Safe drinking water on First Nations gets $4M boost from federal government
Project that trains and supports water plant operators expands to 19 northern Ontario First Nations
More than a dozen First Nations in northern Ontario can participate in an innovative Indigenous-led solution to drinking water problems in remote communities thanks to a $4 million investment announced Wednesday by the federal government.
The Safe Water Project was started as a pilot project by the Keewaytinook Okimakanak First Nations in 2015. Three of the five communities involved have since been able to lift their long-standing boil water advisories and a fourth is expected to do so soon.
"If we can make this work for Fort Severn, the farthest community north in Ontario, we can make it work anywhere," said Chief Paul Burke of Fort Severn First Nation on the coast of Hudson Bay, one of the five communities that started the project.
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It offers training to certify local water plant operators so they can run the complex water systems that often break down in remote communities. It also provides up-to-the-second water-quality monitoring and support for the operators, from headquarters in Dryden, Ont.
For years people in his community lived in fear of their own tap water, concerned it would cause rashes or disease, said Burke.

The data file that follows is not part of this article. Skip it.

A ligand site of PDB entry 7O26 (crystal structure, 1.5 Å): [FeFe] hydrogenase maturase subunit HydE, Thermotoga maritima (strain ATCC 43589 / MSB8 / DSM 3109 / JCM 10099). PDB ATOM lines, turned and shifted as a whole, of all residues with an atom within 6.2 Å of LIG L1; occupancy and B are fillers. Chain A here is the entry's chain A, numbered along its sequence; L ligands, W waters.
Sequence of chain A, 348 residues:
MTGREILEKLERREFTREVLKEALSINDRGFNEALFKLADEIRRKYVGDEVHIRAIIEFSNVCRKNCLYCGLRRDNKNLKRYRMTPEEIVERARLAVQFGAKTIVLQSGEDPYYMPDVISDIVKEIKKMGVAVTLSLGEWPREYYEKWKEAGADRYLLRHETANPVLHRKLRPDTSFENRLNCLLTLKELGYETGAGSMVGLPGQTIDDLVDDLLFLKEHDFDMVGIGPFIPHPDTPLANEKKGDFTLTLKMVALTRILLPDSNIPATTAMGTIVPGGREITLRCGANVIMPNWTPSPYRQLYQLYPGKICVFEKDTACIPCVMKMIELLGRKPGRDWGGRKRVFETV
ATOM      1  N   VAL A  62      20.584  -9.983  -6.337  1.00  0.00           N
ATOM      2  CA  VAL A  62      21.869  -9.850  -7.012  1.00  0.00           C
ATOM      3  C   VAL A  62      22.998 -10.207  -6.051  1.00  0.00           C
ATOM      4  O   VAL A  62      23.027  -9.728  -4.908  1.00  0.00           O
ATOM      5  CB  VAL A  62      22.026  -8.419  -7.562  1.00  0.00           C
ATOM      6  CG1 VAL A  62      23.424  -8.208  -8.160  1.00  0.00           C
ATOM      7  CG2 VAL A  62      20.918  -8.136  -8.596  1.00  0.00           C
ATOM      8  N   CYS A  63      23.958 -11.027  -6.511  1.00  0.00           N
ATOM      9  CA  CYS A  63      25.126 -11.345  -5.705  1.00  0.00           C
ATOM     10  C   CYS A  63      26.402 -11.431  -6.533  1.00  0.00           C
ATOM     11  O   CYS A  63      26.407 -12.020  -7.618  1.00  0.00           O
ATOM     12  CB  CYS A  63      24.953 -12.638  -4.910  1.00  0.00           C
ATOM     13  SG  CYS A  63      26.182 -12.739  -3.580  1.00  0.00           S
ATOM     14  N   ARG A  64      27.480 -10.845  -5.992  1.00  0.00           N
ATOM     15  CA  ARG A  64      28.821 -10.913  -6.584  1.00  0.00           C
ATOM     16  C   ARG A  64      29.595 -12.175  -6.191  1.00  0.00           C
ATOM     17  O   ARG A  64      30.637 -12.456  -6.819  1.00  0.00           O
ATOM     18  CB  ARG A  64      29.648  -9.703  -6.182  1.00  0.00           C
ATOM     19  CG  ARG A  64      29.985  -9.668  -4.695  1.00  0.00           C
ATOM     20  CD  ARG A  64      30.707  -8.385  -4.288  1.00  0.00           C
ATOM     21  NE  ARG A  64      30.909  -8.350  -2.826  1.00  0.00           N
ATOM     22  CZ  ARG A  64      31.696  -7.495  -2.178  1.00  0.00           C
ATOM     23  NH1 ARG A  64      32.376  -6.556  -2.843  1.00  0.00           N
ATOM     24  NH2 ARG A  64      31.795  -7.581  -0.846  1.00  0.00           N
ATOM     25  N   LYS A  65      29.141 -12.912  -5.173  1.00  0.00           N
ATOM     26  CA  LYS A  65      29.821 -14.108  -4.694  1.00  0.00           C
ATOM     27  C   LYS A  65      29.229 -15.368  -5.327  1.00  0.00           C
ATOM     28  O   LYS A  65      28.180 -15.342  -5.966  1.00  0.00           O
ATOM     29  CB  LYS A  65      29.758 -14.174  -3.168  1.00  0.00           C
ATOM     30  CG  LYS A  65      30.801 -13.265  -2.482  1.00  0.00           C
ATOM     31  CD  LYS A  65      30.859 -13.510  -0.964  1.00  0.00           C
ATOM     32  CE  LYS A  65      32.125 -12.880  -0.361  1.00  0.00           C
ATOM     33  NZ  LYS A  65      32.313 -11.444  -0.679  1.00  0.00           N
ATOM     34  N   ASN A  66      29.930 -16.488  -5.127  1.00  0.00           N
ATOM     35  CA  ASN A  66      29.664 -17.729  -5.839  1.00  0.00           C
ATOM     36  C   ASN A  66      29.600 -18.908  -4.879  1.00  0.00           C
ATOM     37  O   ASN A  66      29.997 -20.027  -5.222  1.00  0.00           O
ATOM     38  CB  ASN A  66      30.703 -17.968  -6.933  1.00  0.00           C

"It scares people," he said. "We've got people that would rather go out on the land, get snow in the winter time, melt it and that's what they drink. That's what they live on. I do the same because I don't trust my tap water."
The water plant in his community failed shortly after it was built more than a decade ago, he said.
A common problem
It's a situation that's common in fly-in First Nations where the federal government built complicated water systems without considering the capacity in the communities to operate or fix them, said Barry Strachan, the public works manager for Keewaytinook Okimakanak.
"The federal government has always downloaded programs onto First Nations, thinking they were doing a good thing," Strachan said. "The motivation was correct, but the result was nil because there was no ownership at the community level."
Since the Safe Water Project is based on listening and responding to community needs, "we can't fail," he said.
Seeing the success in lifting water advisories, 14 other First Nations in northern Ontario approached the original group to ask if they could join the Safe Water Project. The new federal funding makes that possible.
'Institutions, not programs'
The Keewaytinook Okimakinak leaders believe it's a model that could help solve drinking water problems across the country. Two-thirds of all First Nations communities in Canada have been under at least one drinking water advisory at some time in the last decade.
The project falls in line with the thinking of Indigenous Affairs Minister Carolyn Bennett who says the federal Liberals are interested in building "institutions, not programs."
"The more that the department can be empowering First Nations institutions to be self-determining on these kinds of things, and other kinds of infrastructure as well — that's the key," Bennett said as she announced the new funding.
Chiefs like Paul Burke are already thinking about where the concept of training and supporting local people to take on critical roles in their communities could be applied next.
"Our vision is to empower First Nations communities across Canada to take control of their infrastructure issues," Burke said.